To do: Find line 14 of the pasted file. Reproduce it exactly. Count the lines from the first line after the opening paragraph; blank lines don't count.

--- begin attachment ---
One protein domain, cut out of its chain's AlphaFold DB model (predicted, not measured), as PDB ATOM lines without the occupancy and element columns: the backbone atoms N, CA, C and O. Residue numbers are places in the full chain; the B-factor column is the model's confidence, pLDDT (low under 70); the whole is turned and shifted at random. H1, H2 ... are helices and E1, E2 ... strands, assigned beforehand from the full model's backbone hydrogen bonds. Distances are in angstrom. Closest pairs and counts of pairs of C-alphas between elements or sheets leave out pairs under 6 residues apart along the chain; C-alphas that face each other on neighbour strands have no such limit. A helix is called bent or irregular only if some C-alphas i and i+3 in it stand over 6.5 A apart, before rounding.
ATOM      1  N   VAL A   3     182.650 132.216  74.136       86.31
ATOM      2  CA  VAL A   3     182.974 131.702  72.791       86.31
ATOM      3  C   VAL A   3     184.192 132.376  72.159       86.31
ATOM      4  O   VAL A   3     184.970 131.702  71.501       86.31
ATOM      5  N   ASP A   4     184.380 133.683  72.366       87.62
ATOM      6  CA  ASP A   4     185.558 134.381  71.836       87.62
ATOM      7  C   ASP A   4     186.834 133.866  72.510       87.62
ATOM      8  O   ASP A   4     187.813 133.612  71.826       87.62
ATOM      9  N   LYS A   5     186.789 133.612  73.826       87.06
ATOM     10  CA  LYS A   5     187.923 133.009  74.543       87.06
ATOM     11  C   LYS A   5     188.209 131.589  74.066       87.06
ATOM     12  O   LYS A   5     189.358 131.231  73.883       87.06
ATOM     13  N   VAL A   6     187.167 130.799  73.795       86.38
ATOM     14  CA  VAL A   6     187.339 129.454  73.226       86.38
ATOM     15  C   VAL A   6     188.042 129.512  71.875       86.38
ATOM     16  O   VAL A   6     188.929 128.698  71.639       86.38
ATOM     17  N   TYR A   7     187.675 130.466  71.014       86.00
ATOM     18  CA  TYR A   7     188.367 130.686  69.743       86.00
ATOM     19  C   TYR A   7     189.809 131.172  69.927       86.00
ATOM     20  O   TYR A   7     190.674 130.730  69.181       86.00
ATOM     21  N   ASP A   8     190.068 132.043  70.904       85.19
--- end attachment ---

ATOM     14  CA  VAL A   6     187.339 129.454  73.226       86.38